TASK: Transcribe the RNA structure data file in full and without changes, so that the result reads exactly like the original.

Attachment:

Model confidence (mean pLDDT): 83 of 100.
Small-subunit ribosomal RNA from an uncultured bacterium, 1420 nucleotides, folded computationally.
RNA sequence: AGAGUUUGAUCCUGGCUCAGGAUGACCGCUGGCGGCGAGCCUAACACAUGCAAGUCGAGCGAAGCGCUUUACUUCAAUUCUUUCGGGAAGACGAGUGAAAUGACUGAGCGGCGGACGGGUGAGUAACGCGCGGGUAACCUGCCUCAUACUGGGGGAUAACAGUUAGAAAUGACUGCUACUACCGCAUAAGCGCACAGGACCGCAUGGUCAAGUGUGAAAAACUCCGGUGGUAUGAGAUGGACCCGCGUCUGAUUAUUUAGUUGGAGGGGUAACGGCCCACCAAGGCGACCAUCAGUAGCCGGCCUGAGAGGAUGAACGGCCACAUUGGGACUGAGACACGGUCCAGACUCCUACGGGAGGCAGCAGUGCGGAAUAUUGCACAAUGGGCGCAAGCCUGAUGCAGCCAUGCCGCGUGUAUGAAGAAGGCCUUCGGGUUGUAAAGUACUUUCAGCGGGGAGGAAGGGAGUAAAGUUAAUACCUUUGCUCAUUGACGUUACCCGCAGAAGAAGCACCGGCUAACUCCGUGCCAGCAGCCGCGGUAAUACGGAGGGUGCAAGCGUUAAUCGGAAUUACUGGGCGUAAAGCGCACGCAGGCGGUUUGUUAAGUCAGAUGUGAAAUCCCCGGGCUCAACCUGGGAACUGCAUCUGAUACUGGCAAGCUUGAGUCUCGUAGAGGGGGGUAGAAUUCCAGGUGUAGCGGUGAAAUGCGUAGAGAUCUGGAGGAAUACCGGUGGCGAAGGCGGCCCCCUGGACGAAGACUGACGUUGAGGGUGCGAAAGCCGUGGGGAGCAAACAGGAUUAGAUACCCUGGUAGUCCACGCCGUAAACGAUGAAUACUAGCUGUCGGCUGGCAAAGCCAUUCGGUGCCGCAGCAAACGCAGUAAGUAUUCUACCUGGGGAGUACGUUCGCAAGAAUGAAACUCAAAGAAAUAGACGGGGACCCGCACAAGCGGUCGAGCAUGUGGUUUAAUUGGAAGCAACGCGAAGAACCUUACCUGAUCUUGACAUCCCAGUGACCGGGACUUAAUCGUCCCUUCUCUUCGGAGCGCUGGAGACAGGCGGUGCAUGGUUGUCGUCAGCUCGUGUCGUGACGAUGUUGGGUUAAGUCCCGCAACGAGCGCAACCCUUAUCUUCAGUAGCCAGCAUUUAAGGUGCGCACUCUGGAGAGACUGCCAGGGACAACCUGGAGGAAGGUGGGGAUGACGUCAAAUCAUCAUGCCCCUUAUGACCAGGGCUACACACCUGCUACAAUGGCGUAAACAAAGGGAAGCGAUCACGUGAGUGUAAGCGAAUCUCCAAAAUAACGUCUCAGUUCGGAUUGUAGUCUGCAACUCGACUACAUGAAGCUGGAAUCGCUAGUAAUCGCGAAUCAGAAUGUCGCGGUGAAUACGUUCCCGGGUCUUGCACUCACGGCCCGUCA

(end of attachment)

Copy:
Model confidence (mean pLDDT): 83 of 100.
Small-subunit ribosomal RNA from an uncultured bacterium, 1420 nucleotides, folded computationally.
RNA sequence: AGAGUUUGAUCCUGGCUCAGGAUGACCGCUGGCGGCGAGCCUAACACAUGCAAGUCGAGCGAAGCGCUUUACUUCAAUUCUUUCGGGAAGACGAGUGAAAUGACUGAGCGGCGGACGGGUGAGUAACGCGCGGGUAACCUGCCUCAUACUGGGGGAUAACAGUUAGAAAUGACUGCUACUACCGCAUAAGCGCACAGGACCGCAUGGUCAAGUGUGAAAAACUCCGGUGGUAUGAGAUGGACCCGCGUCUGAUUAUUUAGUUGGAGGGGUAACGGCCCACCAAGGCGACCAUCAGUAGCCGGCCUGAGAGGAUGAACGGCCACAUUGGGACUGAGACACGGUCCAGACUCCUACGGGAGGCAGCAGUGCGGAAUAUUGCACAAUGGGCGCAAGCCUGAUGCAGCCAUGCCGCGUGUAUGAAGAAGGCCUUCGGGUUGUAAAGUACUUUCAGCGGGGAGGAAGGGAGUAAAGUUAAUACCUUUGCUCAUUGACGUUACCCGCAGAAGAAGCACCGGCUAACUCCGUGCCAGCAGCCGCGGUAAUACGGAGGGUGCAAGCGUUAAUCGGAAUUACUGGGCGUAAAGCGCACGCAGGCGGUUUGUUAAGUCAGAUGUGAAAUCCCCGGGCUCAACCUGGGAACUGCAUCUGAUACUGGCAAGCUUGAGUCUCGUAGAGGGGGGUAGAAUUCCAGGUGUAGCGGUGAAAUGCGUAGAGAUCUGGAGGAAUACCGGUGGCGAAGGCGGCCCCCUGGACGAAGACUGACGUUGAGGGUGCGAAAGCCGUGGGGAGCAAACAGGAUUAGAUACCCUGGUAGUCCACGCCGUAAACGAUGAAUACUAGCUGUCGGCUGGCAAAGCCAUUCGGUGCCGCAGCAAACGCAGUAAGUAUUCUACCUGGGGAGUACGUUCGCAAGAAUGAAACUCAAAGAAAUAGACGGGGACCCGCACAAGCGGUCGAGCAUGUGGUUUAAUUGGAAGCAACGCGAAGAACCUUACCUGAUCUUGACAUCCCAGUGACCGGGACUUAAUCGUCCCUUCUCUUCGGAGCGCUGGAGACAGGCGGUGCAUGGUUGUCGUCAGCUCGUGUCGUGACGAUGUUGGGUUAAGUCCCGCAACGAGCGCAACCCUUAUCUUCAGUAGCCAGCAUUUAAGGUGCGCACUCUGGAGAGACUGCCAGGGACAACCUGGAGGAAGGUGGGGAUGACGUCAAAUCAUCAUGCCCCUUAUGACCAGGGCUACACACCUGCUACAAUGGCGUAAACAAAGGGAAGCGAUCACGUGAGUGUAAGCGAAUCUCCAAAAUAACGUCUCAGUUCGGAUUGUAGUCUGCAACUCGACUACAUGAAGCUGGAAUCGCUAGUAAUCGCGAAUCAGAAUGUCGCGGUGAAUACGUUCCCGGGUCUUGCACUCACGGCCCGUCA